Mainland Affairs Council (MAC) Deputy Minister Chiu Chui-cheng (邱垂正) yesterday denied allegations from foreign media that Taiwan has closed its doors to refugees fleeing persecution in Hong Kong.
Media reports saying that Taiwan refuses to naturalize or grant residency to Hong Kongers for being born in China is “untruthful,” Chiu told a news conference in Taipei.
His remark came after the Washington Post last week reported that Taiwan’s immigration authorities cite ties with China to deny residence to Hong Kongers, resulting in many of them leaving Taiwan.
Photo: Lo Chi, Taipei Times
Deutsche Welle the same day reported that many Hong Kong exiles living in Taiwan fear being deported because their alien resident status is insecure.
Chiu said that the most common reason for Hong Kongers to be denied residency is making undishonest claims about investing in Taiwan, followed by failing to pass a national security assessment.
False financial claims are related to a requirement that immigrants from Hong Kong have investments in Taiwan, he said, adding that shell corporations are often created to back untrue claims.
Being born in China or being a former member of the Chinese government, the Chinese Communist Party or the People’s Liberation Army pose national security risks that can negatively affect an application, he said.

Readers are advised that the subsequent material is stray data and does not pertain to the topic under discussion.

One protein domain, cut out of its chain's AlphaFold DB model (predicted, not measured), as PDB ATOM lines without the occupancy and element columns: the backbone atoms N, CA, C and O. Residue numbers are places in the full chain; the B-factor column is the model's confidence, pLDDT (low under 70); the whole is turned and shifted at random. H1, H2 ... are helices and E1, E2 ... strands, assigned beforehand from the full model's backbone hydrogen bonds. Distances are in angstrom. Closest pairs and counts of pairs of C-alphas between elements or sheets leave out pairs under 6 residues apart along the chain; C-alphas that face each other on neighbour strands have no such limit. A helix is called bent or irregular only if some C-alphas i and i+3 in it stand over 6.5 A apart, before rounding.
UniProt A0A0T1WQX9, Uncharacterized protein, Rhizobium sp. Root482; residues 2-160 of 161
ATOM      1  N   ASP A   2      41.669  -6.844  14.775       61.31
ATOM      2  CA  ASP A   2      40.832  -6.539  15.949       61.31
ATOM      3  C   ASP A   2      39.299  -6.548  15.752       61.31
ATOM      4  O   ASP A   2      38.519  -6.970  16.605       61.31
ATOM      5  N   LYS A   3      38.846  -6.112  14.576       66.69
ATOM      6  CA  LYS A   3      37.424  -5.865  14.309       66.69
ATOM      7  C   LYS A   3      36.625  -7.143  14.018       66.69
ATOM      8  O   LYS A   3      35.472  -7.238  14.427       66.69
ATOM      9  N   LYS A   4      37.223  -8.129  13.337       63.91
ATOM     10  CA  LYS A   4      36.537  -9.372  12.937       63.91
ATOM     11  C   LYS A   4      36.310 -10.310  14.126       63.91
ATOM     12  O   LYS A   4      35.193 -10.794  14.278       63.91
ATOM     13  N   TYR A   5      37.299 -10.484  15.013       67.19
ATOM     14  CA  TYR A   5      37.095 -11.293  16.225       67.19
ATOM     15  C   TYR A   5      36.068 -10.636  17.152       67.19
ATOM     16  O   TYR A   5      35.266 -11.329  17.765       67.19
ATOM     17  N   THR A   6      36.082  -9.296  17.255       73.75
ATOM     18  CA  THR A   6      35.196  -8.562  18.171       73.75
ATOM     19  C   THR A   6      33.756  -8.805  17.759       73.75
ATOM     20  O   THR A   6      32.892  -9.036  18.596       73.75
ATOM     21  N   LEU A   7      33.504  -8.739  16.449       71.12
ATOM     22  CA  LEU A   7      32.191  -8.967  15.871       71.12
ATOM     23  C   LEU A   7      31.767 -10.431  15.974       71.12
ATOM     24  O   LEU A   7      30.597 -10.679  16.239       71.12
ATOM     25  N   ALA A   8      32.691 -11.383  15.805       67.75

However, immigration officials do not reject an applicant as a matter of policy; only if multiple risk factors are identified in the background check, he said.
“Media reports alleging that applications were denied due to these reasons were based on untruthful information,” he said.
Regarding the concerns of Hong Kongers that they could lose their residency status due to joblessness or the expiration of their passport, Chiu said that they should register with the Taiwan-Hong Kong Exchange Services Office.
The office provides assistance in matters of education, employment and healthcare, and officials have worked hard to ensure that these services are available to those in need, he said, adding that immigrants have nothing to fear.
However, when asked to comment on the number of Hong Kongers who have ties to China and have been granted residency, Chiu said that he was not prepared to answer before consulting records.
“Such questions should be directed to the agency in charge, which is the National Immigration Agency,” he said.
The government is committed to helping Hong Kongers on the condition that Taiwan’s national security is not compromised, he said, adding that policies are continually being reviewed and improved.
Yesterday marked the third anniversary of protests against a proposed extradition law in Hong Kong, he said, before reiterating the government’s support for freedoms in the territory.
“Taiwan joins the world in expressing concern for the erosion of freedom, democracy and rule of law in Hong Kong,” he added.
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